Tottenham Hotspur and England center back Eric Dier wants to be clear, the startup might be his side-project, but he is still a key player.
“I am involved in every aspect,” he tells me, more than once.
Dier is sat across a big wooden table at his home in North London with the startup’s other two founders; his brother Patrick and long-time friend Zoe Connick.
Their creation is the app Spotlas, which is something between Instagram and Trip Advisor; a recommendation sharing social network where users can follow friends, family and influencers to see their favourite ‘spots’.
The trio is the app’s executive team and its engine-room, their weekly meetings are where the big decisions are made.
Although Connick and Patrick work on Spotlas full time and it is Dier’s side hustle, the job he does when he’s not manning the heart of the Tottenham Hotspur or England defense, his influence on its direction is equal.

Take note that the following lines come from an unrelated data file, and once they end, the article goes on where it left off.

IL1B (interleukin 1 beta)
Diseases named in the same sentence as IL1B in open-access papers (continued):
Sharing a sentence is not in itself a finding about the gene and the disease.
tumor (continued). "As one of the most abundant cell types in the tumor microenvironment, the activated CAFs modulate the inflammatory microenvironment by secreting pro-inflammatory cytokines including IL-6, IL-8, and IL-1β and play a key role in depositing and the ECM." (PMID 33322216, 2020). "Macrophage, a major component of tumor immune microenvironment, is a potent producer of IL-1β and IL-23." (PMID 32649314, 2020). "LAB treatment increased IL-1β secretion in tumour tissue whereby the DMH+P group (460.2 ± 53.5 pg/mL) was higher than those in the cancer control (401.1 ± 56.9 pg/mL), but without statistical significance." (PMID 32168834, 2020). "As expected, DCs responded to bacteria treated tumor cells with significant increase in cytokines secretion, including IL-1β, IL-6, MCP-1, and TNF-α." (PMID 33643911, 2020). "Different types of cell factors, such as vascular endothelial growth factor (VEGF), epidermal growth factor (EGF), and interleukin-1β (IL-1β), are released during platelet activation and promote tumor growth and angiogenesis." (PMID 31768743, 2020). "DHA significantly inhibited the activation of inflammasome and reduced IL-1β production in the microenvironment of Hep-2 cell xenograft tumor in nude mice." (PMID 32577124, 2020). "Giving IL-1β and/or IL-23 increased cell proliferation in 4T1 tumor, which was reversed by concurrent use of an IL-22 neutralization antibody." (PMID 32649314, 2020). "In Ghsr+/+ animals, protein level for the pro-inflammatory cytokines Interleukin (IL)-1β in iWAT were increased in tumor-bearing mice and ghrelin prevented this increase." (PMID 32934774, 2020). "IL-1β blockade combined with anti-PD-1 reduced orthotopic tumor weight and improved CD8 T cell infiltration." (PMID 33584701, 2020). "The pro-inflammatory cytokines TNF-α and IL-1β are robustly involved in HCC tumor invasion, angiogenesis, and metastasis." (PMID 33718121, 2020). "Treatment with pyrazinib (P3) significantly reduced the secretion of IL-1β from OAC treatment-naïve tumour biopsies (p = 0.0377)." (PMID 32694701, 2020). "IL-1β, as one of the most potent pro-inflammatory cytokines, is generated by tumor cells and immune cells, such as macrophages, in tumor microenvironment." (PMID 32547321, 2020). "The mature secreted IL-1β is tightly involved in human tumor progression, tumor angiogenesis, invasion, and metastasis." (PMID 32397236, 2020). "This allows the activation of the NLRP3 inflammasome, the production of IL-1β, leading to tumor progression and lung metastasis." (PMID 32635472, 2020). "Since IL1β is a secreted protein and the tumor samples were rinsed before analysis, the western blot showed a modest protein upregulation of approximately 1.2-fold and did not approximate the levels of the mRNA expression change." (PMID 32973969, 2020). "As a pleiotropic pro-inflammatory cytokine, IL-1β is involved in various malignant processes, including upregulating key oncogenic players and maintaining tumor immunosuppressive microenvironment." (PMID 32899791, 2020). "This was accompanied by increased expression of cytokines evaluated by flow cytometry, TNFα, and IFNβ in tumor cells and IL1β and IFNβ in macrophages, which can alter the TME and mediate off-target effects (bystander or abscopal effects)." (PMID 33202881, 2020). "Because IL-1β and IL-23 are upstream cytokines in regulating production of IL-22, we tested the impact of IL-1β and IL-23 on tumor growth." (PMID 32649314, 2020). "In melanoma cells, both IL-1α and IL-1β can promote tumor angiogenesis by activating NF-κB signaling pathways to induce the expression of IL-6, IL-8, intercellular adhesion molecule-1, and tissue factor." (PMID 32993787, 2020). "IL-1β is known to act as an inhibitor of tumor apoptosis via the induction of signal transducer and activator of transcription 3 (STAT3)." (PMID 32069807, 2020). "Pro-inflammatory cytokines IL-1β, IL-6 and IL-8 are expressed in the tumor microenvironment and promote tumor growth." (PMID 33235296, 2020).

“A key thing for [Eric] is people’s perception often with these things is that; ‘it’s a [soccer player] they’re just like throwing money at it’ or ‘they’re not actually involved.’ Whereas with him [there is] a lot of brain time put into it,” explains Patrick.
“All the ideas, all the designs, are fully discussed between the three of us. Even like management problems, the three of us we deal with it together.”
The pitch to Dier
The trio embarked on the business venture two years ago, inspired by an experience Connick had in her final year at university in Birmingham.